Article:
Fecal incontinence was determined to have occurred by researchers who reviewed responses to survey questions about leakage of mucus, liquid or stool and occurred at least monthly. The study showed that most adults who experience fecal incontinence have only occasional bouts of diarrhea. However, fecal incontinence can be chronic; it is often caused by muscle and nerve damage around the rectum, constipation, certain diseases, surgical procedures, and childbirth.  

    Markland says previous clinical trials have shown that pelvic floor muscle or anal exercises can be an effective treatment for fecal incontinence, and she recommends those engaging in anal intercourse consider these exercises to help guard against decreased anal sphincter tone.

    Markland says little is known about how anal intercourse might affect bowel function, even though the survey showed the practice is common among both heterosexual and homosexual couples.

    “We really know very little about the connection between anal sex and fecal incontinence, especially among women,” Markland said. “Older studies among predominately HIV-positive males showed that men who have sex with men may have impaired rectal muscle strength. But one thing I think this study does show is that it is important that both the patient and clinical provider need to be aware of the potential risks associated with anal incontinence and be willing to discuss what those risks may be.”

    Markland says previous clinical trials have shown that pelvic floor muscle or anal exercises can be an effective treatment for fecal incontinence, and she recommends those engaging in anal intercourse consider these exercises to help guard against decreased anal sphincter tone.

    “These are also known as Kegel exercises,” Markland said. “But, doing these exercises has not been studied as a preventive measure for lowering the odds of having fecal incontinence in a general population. All we can do is speculate.”

    Markland maintains an NHANES data set, and her primary research interest is in incontinence, specifically bowel leakage. She completed the study using indirect funding from several grants.

    “I am always looking for potentially modifiable factors that may be related to bowel leakage,” Markland said. “Anal intercourse has been understudied in our population in general, and anal incontinence and bowel incontinence were evaluated only in men who have sex with men in older studies. I thought we really needed to look at both men and women and assess the prevalence and associations between anal intercourse and fecal incontinence in both genders.”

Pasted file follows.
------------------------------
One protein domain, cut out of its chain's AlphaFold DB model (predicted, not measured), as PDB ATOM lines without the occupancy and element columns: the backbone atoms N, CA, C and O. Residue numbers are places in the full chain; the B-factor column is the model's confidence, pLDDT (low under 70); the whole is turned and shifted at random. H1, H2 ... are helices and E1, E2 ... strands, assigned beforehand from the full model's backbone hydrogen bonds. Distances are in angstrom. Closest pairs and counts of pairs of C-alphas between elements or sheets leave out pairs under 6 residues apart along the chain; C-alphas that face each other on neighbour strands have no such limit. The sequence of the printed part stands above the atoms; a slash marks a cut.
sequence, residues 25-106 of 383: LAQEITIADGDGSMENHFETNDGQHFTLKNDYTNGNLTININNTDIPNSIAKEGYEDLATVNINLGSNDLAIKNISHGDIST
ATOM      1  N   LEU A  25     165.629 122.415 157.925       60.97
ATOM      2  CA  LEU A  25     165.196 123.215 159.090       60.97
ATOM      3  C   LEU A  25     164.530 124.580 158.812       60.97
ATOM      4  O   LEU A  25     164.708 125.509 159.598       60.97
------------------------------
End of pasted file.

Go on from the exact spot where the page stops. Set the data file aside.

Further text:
• Collat School of Business dean to be honored at A.G. Gaston Conference
    Jack recognized for innovation in business and education in memory of Birmingham’s A.G. Gaston.

    Eric Jack, Ph.D., dean of UAB’s Collat School of Business, will receive an award during a conference honoring the memory of a revered Birmingham businessman and civil rights activist.

    Each year, the A.G. Gaston Conference recognizes members of the community who embody characteristics of the late Gaston.

    During the 2016 A.G. Gaston Conference, organizers will present awards to Jack and to Perry Ward, Ph.D., president of Lawson State Community College. In honoring two educators, this year’s conference celebrates the memory of Gaston and his passionate support of education and the role it plays in allowing people to advance in business and society.

    Dean Jack will be recognized for his innovative approach to including members from different industries, such as the medical community, into UAB’s business programs.

    Students from the Collat School of Business will also play a role in the conference through the unveiling of their study focused on making Birmingham attractive to millennial entrepreneurs. 

    The awards will be presented during the A.G. Gaston Legacy Luncheon on Wednesday, Feb. 17, at the Birmingham-Jefferson Convention Complex. For more information or to register for the conference, visit www.aggastonconference.com.

  • UAB Psychology professor given early career award
    Faculty member honored for significant contributions to the field.

    Despina Stavrinos, Ph.D., has been selected to receive the Routh Early Career Award from the Society of Pediatric Psychology.

    This national award recognizes an early career member of the society who has made significant contributions to the field of pediatric psychology in research, clinical training and service.

    Stavrinos, an assistant professor in the College of Arts and SciencesDepartment of Psychology, studies distracted driving, with particular attention to at-risk populations.

    She serves as the director of the Translational Research for Injury Prevention, or TRIP, laboratory. The focus of the lab’s research is the prevention and control of unintentional injuries that result from motor vehicle crashes.

    The TRIP lab offers students at various levels of training, from high school to postdoctoral, and from various disciplines the opportunity to conduct high-quality behavioral research. Since its establishment in 2009, nearly 100 students have been trained under Stavrinos’ mentorship.

    The award will be presented at the Society of Pediatric Psychology’s annual conference in April.